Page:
And even after all this, how you light the set and how you move (or don't move) and frame the cam have more to do with it than anything else. Or not, depending upon who you listen to.

Experimenting is the key -- very good idea! Make sure you view raw tape directly from cam via HDMI on a good normal HDTV -- not a PC monitor -- before you judge the results.

Quote:
Originally Posted by Darryn Carroll View Post
C'mon Adam, I am a male, I don't read manuals or ask for directions :)
Ah, yes, now I remember! This is one time you may have to break your rules.... Take a look at the PICTURE PROFILE section beginning on p. 37, where they suggest you connect your cam to a TV, and fiddle with both the cam and the manual and see what you like. That's really the best way.

Your FX1000 is a remarkable cam and will give you an amazing picture if you just treat it right and take it out for a nice dinner on Friday. Maybe some flowers.
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Last edited by Adam Gold; February 10th, 2014 at 06:17 PM.
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Old February 10th, 2014, 07:23 PM   #3
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Re: First Time 24p settings?

Thank you Adam, sorry for posting in wrong category, I think I jumped the gun when I saw "1000'.

All great advice and as much as I will start messing around, I think I will take the good advice and shoot the way I always shoot since I only have one shot at my event next Saturday. Its event coverage of a charity run, but I am hoping to make it a little more like a documentary style so was looking for the more film look. I use Corel VideoStudio Pro X6 for editing which I know is a more consumer type product but I will take a look, google and read.

Oh, BTW, I did order a manual way back when we last spoke, I will break it out for some reading :)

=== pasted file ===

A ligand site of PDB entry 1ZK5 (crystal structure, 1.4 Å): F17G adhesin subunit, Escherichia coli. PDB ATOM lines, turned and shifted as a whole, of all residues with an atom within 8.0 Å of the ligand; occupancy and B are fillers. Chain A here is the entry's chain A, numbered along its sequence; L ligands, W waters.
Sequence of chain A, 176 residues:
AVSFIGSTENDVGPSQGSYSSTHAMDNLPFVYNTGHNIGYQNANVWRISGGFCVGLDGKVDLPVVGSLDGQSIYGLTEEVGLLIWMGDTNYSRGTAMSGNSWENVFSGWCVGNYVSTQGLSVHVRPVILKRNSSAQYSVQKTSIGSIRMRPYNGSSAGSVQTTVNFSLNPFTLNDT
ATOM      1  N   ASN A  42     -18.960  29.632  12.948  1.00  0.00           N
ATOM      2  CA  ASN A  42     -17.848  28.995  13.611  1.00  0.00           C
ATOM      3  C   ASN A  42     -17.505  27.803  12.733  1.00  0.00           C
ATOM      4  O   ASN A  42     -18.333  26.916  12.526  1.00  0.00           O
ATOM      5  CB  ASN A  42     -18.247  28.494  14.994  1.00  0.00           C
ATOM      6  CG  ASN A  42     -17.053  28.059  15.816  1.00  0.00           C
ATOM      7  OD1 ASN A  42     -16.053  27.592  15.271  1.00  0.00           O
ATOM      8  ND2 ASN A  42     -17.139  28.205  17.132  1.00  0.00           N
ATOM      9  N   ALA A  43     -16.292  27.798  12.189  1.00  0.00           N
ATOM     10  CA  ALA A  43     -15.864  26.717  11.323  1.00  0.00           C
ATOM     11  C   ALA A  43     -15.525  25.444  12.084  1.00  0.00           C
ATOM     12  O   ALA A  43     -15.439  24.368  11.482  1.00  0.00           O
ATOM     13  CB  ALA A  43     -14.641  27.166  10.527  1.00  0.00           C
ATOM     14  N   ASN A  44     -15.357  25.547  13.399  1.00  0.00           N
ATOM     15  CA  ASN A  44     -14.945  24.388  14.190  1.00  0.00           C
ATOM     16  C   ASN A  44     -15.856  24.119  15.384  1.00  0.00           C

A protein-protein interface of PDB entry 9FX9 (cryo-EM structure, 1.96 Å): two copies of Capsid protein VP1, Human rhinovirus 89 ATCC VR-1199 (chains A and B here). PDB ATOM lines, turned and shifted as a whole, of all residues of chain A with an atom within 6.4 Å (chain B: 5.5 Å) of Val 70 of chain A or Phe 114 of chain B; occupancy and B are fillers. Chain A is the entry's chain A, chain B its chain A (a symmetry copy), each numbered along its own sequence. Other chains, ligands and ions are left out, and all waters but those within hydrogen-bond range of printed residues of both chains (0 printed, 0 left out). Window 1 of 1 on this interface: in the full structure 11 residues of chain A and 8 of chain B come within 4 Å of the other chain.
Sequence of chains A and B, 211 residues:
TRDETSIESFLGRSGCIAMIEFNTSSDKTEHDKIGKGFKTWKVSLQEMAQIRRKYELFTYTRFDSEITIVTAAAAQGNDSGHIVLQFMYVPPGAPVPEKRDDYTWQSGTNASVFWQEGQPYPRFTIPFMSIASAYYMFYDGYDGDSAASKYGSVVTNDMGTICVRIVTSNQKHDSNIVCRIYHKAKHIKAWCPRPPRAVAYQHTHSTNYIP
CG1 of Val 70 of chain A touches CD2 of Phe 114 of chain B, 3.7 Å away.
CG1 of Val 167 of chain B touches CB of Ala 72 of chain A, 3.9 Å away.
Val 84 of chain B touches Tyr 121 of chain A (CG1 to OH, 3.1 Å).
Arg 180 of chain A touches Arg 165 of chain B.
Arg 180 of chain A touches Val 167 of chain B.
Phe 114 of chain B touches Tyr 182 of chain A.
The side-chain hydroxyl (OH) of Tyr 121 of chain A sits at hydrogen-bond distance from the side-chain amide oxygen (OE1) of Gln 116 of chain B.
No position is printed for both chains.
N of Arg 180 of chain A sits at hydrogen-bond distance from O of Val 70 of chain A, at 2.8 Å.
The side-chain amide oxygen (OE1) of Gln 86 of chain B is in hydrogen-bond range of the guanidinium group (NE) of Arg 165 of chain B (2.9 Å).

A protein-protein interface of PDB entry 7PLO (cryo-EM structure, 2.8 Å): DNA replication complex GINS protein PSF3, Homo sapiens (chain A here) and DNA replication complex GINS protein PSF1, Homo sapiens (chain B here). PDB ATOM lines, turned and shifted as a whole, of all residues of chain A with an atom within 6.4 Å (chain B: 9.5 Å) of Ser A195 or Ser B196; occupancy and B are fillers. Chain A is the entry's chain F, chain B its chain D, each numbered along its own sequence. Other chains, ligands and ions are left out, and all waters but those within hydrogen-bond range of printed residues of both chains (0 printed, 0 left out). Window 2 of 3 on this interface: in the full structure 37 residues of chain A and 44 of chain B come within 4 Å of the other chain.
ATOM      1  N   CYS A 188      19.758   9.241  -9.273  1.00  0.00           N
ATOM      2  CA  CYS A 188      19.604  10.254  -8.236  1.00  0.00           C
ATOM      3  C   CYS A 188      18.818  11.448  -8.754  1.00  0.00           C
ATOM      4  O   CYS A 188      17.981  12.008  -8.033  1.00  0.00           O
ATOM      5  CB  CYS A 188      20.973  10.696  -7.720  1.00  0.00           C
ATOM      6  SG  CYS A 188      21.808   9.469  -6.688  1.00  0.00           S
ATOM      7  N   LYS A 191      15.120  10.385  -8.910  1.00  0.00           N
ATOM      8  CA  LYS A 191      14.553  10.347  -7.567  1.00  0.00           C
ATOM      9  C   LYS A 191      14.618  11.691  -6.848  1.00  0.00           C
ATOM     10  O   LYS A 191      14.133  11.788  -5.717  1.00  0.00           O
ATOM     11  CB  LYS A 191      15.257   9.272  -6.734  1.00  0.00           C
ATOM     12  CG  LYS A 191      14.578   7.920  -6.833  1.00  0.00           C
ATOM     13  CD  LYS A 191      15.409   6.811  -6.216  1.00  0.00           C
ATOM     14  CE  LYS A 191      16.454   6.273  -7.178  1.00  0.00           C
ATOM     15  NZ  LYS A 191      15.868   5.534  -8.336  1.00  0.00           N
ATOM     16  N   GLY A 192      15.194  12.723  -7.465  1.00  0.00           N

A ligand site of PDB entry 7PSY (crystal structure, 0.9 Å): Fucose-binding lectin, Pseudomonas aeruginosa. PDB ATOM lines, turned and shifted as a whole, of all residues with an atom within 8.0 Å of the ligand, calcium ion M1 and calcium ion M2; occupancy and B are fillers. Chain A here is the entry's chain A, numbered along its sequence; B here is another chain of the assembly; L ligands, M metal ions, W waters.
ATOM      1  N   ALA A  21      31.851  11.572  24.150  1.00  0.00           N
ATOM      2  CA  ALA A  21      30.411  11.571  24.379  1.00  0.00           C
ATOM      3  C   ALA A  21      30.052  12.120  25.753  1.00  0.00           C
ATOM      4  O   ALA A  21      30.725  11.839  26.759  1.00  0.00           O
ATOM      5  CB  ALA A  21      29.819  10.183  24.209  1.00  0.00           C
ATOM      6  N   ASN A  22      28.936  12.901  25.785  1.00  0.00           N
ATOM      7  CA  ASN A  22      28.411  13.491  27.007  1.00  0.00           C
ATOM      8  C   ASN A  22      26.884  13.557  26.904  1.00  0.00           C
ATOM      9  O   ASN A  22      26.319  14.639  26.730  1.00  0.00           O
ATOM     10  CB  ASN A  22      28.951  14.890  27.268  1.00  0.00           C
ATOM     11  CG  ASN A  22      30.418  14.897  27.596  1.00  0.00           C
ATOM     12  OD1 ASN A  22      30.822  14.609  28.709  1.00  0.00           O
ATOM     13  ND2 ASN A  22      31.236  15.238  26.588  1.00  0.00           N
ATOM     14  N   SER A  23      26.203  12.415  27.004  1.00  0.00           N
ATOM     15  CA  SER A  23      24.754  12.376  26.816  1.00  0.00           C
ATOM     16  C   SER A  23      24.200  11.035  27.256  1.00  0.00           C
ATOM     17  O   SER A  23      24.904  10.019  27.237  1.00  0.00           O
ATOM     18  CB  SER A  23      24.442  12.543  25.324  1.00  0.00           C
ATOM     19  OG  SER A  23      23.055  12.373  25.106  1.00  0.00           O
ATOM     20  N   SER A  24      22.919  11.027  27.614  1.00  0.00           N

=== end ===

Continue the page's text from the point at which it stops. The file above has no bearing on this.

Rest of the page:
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Old February 10th, 2014, 11:11 PM   #4
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Re: First Time 24p settings?

If you need the manual electronically, look no further:

Frank's thoughts on HDV - Documentation Index

Virtually every relevant manual ever is here.

From what I can tell, Corel Pro 6 may not have all the effects you need, but Ultimate might. If not, there are a ton of plug-ins available, most notably from NewBlue FX.
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Last edited by Adam Gold; February 11th, 2014 at 12:07 AM.
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Old February 12th, 2014, 05:44 PM   #5
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Re: First Time 24p settings?

Here's one of the many good threads I was thinking of:

Film Look Reference "Sticky"

After all these years, the advice is still pretty solid.

Of course in reading it, I realized I goofed in the shutter speed recommendation above, and the one in the thread is correct.

There are many other good discussions on this topic in this subforum, so a quick browse or search will turn up a multitude of good ideas.